Well, this past couple of weeks have certainly been an education. As expected, online school is a whole other ball of wax than the real deal. Unlike our crash course in the spring, teachers, parents and students are much better equipped to handle virtual learning this time around.
There’s a daily schedule, an actual grading system in place and opportunities for students to learn in real time with their teachers and classmates sitting right in front of them on a computer screen. But still – it’s just not the same.
Consider the essay my second-grader wrote during Language Arts one day last week: “I do not like online school as much as school school. It is just bad sitting in a chair for six hours, sooooo boring. Sometimes I wonder if I will live to see another day. Crazy huh. But that is how bad it is!!! Horibl.”
Keep in mind that this is the same child who once told me he “isn’t into happiness,” so take his words with a grain of salt. It can’t be that horibl, can it? I’ve been most concerned about my kindergartner, little Hyrum, my child most likely to be calling me from prison someday.
Energetic, adorably mischievous and unflappably social, he needs the fun, structured learning environment that a kindergarten classroom provides. And yet there he is, every day, staring at a teacher and a class full of inaccessible friends over a computer screen.
Usually, when a child starts kindergarten, parents cry because the whole experience is so bittersweet – little Billy growing up and leaving the nest and all that. For me, I had to hold back tears on his first day simply because I was mourning the loss of his kindergarten experience.
Instead of sitting at a cute little desk and counting blocks with new friends, his first minutes of kindergarten were spent learning how to mute and unmute himself on Zoom. His teacher – and all my kids’ teachers, for that matter – are doing an exceptional job with the COVID-19 cards they’ve been dealt, but it is obviously not an ideal situation for anyone.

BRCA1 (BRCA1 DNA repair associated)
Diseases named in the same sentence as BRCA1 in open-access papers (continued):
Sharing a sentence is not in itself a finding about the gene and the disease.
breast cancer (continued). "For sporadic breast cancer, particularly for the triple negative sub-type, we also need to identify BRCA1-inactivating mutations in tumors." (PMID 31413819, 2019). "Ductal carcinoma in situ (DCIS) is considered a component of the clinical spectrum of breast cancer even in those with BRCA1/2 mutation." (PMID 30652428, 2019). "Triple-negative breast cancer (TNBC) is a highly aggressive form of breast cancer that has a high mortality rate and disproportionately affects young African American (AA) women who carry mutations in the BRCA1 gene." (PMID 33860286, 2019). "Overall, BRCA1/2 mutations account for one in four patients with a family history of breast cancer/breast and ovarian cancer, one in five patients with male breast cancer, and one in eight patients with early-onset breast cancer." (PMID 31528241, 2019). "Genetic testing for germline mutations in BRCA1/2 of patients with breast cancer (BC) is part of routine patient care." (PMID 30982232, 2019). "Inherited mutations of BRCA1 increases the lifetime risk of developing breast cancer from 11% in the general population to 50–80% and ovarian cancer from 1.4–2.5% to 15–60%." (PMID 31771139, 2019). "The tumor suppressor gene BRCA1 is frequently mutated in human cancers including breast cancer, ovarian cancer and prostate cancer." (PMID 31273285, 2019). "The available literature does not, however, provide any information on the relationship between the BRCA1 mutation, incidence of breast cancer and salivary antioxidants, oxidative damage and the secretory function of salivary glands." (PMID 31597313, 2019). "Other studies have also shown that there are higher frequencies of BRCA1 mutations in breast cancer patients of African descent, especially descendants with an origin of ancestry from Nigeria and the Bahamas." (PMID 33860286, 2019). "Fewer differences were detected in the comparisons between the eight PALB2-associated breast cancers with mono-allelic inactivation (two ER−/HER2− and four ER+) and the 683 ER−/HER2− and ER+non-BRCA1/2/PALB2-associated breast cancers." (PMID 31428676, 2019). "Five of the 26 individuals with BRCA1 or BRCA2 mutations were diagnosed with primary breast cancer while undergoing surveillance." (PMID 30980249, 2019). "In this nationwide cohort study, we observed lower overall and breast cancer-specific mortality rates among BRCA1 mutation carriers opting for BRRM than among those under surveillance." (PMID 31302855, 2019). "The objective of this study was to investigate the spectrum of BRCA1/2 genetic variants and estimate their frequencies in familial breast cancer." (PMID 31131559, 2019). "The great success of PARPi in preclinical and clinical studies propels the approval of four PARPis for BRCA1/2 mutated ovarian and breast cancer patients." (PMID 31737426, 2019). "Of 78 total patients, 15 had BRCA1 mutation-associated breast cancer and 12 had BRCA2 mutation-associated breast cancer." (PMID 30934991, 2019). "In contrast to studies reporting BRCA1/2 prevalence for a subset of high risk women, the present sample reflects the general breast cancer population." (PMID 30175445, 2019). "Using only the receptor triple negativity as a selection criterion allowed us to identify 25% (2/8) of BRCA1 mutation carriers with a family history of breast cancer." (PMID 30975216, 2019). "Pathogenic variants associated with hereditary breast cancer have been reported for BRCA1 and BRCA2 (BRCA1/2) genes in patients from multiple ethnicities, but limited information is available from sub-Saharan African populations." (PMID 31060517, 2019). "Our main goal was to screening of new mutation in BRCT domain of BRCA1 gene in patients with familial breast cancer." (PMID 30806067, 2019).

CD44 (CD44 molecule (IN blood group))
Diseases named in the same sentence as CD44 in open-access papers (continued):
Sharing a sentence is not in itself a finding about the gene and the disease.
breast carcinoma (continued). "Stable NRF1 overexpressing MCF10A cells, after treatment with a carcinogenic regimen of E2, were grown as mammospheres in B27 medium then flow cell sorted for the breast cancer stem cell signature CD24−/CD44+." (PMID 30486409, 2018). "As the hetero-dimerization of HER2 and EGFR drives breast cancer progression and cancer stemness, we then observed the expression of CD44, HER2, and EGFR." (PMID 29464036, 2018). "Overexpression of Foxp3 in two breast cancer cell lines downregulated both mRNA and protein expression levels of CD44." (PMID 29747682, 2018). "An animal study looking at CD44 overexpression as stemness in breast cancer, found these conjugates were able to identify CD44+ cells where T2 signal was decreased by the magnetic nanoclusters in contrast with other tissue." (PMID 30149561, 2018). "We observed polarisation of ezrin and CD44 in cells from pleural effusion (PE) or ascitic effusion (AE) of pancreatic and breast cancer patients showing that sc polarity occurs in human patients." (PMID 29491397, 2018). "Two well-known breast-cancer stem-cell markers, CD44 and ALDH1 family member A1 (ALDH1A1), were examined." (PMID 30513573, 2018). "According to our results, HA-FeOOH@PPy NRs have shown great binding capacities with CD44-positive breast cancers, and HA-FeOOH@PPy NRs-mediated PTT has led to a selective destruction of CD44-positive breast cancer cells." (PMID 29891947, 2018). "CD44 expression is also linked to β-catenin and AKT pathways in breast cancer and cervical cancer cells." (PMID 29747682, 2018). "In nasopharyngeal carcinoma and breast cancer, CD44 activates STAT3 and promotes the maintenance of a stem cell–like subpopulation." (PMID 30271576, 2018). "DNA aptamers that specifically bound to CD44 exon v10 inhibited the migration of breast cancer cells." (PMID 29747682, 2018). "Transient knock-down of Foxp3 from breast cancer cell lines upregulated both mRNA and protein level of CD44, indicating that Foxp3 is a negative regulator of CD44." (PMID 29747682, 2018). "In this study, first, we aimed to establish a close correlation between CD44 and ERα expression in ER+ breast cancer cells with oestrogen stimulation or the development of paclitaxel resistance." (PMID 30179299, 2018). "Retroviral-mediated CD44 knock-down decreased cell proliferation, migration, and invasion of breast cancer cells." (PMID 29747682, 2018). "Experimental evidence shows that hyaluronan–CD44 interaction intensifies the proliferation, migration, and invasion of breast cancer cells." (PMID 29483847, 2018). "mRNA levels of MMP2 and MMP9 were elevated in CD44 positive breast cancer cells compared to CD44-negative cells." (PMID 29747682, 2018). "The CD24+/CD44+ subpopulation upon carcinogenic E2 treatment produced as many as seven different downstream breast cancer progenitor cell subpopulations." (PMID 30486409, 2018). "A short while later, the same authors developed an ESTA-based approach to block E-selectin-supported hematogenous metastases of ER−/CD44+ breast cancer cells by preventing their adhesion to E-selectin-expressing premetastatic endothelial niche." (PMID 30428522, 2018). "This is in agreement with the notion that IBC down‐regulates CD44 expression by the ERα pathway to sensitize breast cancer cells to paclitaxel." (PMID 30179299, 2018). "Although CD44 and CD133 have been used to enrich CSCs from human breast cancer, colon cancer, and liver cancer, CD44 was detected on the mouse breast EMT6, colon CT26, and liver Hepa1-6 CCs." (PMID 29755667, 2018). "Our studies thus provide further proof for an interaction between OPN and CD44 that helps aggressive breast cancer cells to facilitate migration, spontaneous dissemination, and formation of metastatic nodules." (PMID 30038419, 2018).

What’s more, having six kids on Zoom classes all day long is like having a multi-angle nanny cam constantly recording our every move. My boys have exhibited some truly mind-blowing bed head. My daughter’s top-of-the-lungs rendition of “Oh What a Beautiful Morning” was enjoyed by all during a parent-teacher meeting.
My kids’ classmates have seen me bounce in an out of the frame while carrying bins of laundry, stuffing food into my face and dragging a child to time out all while wearing my very unflattering workout clothes.
“Does this woman ever actually get dressed?” they’re probably wondering. And the answer is, “Yes, eventually, when I’m darn good and ready – and I haven’t had my morning cookies yet, so I am clearly not ready.”
Thankfully, I haven’t yet had a truly mortifying experience, unlike a friend of mine. After getting her two young sons logged into their Zoom classrooms, she left for a few minutes to jump into the shower.
Ten minutes later, as she opened the bathroom door to bolt into her nearby bedroom (less than fully clothed, as you can imagine), she was horrified to discover that her older son had moved himself and his laptop into the room directly across from the bathroom. An entire Zoom class of second-graders certainly got more than they bargained for that day.
Don’t get me wrong: There are upsides to having a constant video feed running in the house. It certainly keeps my kids in line when they know that with one wrong move, I can retaliate by enthusiastically dancing in the background or planting a big old kiss on their cheek.
I’ve told them before about an older friend of mine who, upon realizing that her daughter hadn’t finished her morning chores, wrapped her bathrobe around her clothes, put curlers in her hair and showed up at the high school. I think they’ve always known I am capable of such a thing but would never actually do it.
Now the possibilities are endless. They’ve never been more afraid. I think I might like online school after all.
Julia Ditto shares her life with her husband, six children and a random menagerie of farm animals in Spokane Valley. She can be reached at firstname.lastname@example.org.
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